A recent poll conducted by Goucher College over the past several weeks found that 60% of Maryland residents favor the legalization of marijuana for recreational use. This is the second marijuana legalization poll conducted this year by the private college located just outside of downtown Towson. Back in March the college’s pollsters revealed that 67% of state residents supported legalization. While support has seemingly dipped slightly, when factoring in the margins of error the numbers are likely similar enough to tell the same story; in Maryland and in the United States as a whole legalization is preferred 2 to 1 over the continued criminalization of marijuana.
Closer examination of the data from Goucher reveals that like most issues in the county, support for the legalization of marijuana is divided along party lines. While two thirds of Democrats favor legalization, only 40% of republicans are in favor of it. Those who identified as conservatives were split down the middle, which is not surprising considering the potential tax revenue that the state would generate. Additionally, many conservatives likely do not believe the government should be wasting money and resources enforcing marijuana laws when there are far more pressing issues in Maryland. The poll also reported that 85% of self-described progressives support legalization, which is surprising. It’s hard to imagine that even 15% of progressives believe the police should still be arresting citizens for possession of pot.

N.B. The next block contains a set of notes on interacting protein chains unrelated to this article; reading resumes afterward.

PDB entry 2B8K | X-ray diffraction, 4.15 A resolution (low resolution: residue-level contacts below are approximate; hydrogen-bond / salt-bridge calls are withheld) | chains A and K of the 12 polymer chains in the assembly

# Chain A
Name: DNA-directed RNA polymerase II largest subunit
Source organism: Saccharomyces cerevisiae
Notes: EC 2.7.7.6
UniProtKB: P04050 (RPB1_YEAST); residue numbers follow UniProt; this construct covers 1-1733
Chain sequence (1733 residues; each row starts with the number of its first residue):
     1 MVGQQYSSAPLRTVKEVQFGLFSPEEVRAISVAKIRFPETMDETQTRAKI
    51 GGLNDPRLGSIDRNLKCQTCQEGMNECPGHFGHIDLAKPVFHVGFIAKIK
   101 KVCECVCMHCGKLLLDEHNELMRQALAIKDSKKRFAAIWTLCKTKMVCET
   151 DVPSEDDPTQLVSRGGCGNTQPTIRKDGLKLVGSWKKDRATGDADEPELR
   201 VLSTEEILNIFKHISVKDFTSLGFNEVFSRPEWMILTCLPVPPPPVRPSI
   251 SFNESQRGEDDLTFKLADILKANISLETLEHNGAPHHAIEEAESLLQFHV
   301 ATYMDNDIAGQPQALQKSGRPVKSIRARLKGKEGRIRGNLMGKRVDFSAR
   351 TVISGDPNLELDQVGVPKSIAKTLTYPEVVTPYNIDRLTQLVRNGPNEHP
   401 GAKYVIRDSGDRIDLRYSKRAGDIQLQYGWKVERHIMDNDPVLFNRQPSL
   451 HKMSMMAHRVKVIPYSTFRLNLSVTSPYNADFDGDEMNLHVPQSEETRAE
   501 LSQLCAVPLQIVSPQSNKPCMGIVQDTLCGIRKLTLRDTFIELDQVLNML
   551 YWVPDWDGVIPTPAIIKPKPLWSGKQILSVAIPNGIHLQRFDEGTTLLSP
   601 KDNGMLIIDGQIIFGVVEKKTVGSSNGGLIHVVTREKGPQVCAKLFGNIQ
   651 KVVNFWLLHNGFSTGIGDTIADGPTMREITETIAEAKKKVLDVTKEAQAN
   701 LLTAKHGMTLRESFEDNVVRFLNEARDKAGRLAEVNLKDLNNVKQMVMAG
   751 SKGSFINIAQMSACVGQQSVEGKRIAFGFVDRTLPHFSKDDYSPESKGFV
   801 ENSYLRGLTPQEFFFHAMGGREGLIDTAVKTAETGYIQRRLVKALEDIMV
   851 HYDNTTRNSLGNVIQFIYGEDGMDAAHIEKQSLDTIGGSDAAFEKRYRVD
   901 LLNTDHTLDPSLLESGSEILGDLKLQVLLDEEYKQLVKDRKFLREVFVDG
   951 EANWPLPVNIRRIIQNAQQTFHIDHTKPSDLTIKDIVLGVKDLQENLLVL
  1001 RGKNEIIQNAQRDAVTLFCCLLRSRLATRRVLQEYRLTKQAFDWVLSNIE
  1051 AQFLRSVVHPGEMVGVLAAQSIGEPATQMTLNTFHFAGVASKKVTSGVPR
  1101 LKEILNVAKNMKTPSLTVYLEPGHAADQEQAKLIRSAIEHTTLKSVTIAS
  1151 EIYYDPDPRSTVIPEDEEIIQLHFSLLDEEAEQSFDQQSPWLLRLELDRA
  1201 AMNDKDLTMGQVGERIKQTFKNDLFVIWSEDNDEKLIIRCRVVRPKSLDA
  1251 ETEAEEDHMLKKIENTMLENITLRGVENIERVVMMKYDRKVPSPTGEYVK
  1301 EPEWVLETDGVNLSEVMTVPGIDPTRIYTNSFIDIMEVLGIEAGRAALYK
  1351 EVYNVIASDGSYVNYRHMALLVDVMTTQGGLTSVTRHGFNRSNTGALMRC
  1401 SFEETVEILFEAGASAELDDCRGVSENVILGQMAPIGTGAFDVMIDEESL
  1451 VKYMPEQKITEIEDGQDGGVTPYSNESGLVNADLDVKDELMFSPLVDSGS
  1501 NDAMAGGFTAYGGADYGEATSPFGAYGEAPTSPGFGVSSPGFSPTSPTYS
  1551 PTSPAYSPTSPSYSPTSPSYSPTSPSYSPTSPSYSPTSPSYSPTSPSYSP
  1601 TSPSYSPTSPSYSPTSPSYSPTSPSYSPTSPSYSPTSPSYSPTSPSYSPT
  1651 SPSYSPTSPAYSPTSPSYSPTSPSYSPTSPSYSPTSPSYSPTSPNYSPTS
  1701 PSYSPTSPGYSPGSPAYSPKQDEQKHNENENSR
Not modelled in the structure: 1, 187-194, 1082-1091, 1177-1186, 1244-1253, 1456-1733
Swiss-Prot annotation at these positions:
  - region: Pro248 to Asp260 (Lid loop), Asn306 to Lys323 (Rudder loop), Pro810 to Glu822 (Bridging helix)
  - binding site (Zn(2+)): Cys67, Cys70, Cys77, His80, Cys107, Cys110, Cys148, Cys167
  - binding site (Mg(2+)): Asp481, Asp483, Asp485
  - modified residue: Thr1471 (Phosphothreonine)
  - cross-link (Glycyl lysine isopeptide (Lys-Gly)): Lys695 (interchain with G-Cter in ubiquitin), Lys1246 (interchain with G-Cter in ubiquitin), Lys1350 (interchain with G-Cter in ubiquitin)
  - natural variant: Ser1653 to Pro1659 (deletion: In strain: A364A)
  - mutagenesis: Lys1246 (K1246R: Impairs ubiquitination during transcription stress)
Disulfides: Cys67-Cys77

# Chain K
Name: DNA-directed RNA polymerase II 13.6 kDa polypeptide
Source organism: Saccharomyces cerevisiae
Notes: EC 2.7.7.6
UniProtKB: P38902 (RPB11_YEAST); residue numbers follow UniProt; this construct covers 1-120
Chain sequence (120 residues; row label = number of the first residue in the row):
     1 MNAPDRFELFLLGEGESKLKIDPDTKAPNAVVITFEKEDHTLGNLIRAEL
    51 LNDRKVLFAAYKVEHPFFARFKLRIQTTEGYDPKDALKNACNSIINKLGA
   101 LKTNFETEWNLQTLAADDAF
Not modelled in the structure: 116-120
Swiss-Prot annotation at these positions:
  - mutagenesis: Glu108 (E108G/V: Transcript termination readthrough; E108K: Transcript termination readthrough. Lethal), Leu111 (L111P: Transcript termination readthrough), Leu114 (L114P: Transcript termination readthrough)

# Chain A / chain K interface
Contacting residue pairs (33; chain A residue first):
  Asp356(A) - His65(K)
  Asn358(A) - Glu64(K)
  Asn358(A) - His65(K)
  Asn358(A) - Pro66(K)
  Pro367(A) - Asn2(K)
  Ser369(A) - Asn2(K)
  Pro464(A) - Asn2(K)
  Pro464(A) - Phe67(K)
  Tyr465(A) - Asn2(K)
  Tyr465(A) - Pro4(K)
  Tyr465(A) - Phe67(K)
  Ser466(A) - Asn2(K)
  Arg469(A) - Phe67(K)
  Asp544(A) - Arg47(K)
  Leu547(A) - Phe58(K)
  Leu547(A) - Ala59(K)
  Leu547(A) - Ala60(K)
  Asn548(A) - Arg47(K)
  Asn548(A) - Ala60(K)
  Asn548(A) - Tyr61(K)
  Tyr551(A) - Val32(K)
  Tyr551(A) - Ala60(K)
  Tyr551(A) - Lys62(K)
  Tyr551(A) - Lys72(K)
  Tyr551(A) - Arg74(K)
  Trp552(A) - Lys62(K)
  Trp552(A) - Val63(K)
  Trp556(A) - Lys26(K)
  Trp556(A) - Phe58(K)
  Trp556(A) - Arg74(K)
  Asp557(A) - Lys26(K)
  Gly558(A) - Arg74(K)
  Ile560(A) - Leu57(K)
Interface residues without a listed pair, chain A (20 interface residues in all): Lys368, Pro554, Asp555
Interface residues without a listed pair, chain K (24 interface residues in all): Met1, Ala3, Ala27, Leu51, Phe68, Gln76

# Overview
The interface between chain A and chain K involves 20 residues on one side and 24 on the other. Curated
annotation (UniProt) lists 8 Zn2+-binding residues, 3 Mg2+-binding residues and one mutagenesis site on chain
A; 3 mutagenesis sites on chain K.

Legalizing marijuana for recreational use will generate millions of dollars in tax revenue for the state, while providing a safe environment to purchase regulated cannabis products. It will not lead to increased criminal activity in the area of the dispensaries, and will not appreciably contribute to an increase in DUI cases or the illegal use of pot among teenagers. These potential red flags have not shown up in states that already have established recreational cannabis policies. The fact remains that legalization is a major talking point before it goes into effect, but once it becomes law people for the most part stop talking about it. For the next year cannabis legalization will continue to show up in the headlines, but now according to multiple Goucher polls it appears an end is in sight. The referendum that is scheduled for next November will almost certainly pass, and the conversation can then shift to other issues that really are more pressing. However, within the criminal justice system the conversation will continue for several years.